Gridlock is defined as the inability of Congress to pass legislation.  We can tackle the question of whether today’s midterm results can alleviate gridlock from multiple angles.  I’m assuming that the House will remain in Republican hands (and extremely safe assumption), so the real question is what happens in the Senate (where current projections give anywhere from a 98% chance to a 70% chance).

For starters, it’s often assumed that “new members” will “break the logjam” and usher in a new era of collaboration and compromise.  Unfortunately, the lessons of polarization apply here too: At best the volume of new members is Untitledunrelated to the passage of legislation and, at worst, new lawmakers make passing legislation harder.  For those details, see here.  But see the chart to the left (click for larger image) comparing the percentage of new lawmakers elected (x-axis) and the number of landmark laws passed (y-axis):

Second, the fact that the House and Senate are controlled by rival parties is often cited as a reason for the current Congress’s gridlock.  It is certainly logical that if Republicans win the Senate tonight, gridlock should go down.  However this, too, is wrong.

Control of the Senate is what’s known as a “necessary but not sufficient” condition for breaking gridlock.  While Republicans will indeed be better able to coordinate the passage of legislation across chambers, Democrats will retain two very powerful weapons that promote gridlock.

First, baring an upset of epic proportions, Democrats will maintain the ability to filibuster Republican proposals.  Second, remember that President Obama has the power to veto any laws that survive a Democratic filibuster.  I know that’s painfully obvious, but Republicans could circumvent the filibuster in two important ways: (1) by using a procedure known as “reconciliation” or (2) by eliminating the filibuster altogether.  Both are very real possibilities, making Obama’s veto power that much more consequential.  And according to these data, there have been 2564 vetoes dating back to George Washington’s presidency.  Among these, only 110 have been overridden by Congress, a success rate of just 4%.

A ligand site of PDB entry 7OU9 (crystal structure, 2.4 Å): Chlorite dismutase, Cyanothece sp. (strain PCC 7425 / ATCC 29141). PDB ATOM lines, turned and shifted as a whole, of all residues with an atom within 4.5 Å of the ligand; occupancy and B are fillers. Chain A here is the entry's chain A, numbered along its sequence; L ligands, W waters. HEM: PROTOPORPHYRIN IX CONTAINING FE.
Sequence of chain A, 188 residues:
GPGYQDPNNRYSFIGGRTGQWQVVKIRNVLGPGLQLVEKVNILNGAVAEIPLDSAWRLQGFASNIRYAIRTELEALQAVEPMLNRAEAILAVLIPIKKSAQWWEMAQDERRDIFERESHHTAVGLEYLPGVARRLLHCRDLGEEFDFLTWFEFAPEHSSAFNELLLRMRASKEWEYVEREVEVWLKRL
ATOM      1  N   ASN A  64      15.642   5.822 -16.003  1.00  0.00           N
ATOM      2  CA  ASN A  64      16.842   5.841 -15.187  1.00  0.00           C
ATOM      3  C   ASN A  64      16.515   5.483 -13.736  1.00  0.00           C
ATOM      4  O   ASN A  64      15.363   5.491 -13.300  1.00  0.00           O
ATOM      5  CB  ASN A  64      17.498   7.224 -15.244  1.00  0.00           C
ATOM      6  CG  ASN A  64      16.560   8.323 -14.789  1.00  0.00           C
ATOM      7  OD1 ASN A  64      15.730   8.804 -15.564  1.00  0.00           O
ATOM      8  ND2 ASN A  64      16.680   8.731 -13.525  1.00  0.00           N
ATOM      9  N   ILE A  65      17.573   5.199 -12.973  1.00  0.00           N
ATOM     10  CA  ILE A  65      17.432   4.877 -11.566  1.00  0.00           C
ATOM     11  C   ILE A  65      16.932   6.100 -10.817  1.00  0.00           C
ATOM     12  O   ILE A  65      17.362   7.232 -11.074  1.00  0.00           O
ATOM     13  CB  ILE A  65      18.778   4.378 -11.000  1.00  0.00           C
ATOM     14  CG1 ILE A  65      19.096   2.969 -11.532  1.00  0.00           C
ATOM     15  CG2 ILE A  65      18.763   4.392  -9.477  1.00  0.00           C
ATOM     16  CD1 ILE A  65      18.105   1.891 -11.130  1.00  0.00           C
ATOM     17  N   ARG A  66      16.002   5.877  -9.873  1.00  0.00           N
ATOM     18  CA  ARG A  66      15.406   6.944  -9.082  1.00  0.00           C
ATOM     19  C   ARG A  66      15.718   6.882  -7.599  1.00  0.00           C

But also, there is empirical research exploring these very questions.  In a paper published in the American Political Science Review, Sarah Binder tests the effect of “quasi-divided government” (defined as when the parties share control of Congress) on the occurrence of gridlock.  She finds that periods of quasi-divided government have absolutely no effect on the volume of important legislation Congress passes.  In sum, Binder’s research suggests that tonight’s outcome in the battle for control of the Senate won’t have much of an effect on the passage of legislation in the next Congress.  What does matter, according to Binder’s results?  “Pure divided government” (when the president opposes Congress, so see above), polarization (also see above), and the ideological distance between the House and Senate.  While the final one could be alleviated by tonight’s outcome, the result of a race or two won’t move the location of the median senator enough to make a sizable difference on the occurrence of gridlock.

Conclusions

Politicians are not “bad” for running against Congress and for over promising to “fix” Washington’s dysfunction.  And the public isn’t “stupid” for buying into these promises.  But we tend to have unrealistic expectations in even numbered years, focusing myopically on the idea that a single election is the antidote legislative paralysis and hyper partisanship.  Washington wasn’t broken over night, and it won’t be fixed this evening.

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Vote Scores are hurting Vulnerable Senate Democrats

Several Senate Democrats are running their campaigns as far away from the President as possible. Democrats are defending six states that Mitt Romney won in 2012. Three Democratic incumbents find themselves in toss-up races in states Mitt Romney won by landslide margins. The President’s approval numbers in those states are dismal, forcing Democrats to deny policy agreement the Chief Executive.

However, many Democratic incumbents have had difficulty doing so. Unsurprisingly, many of them are tripping over their voting records. In 2013 Sen. Mark Pryor (D-AR) was the Democrat who voted with the President the least- and his presidential support score is 90%.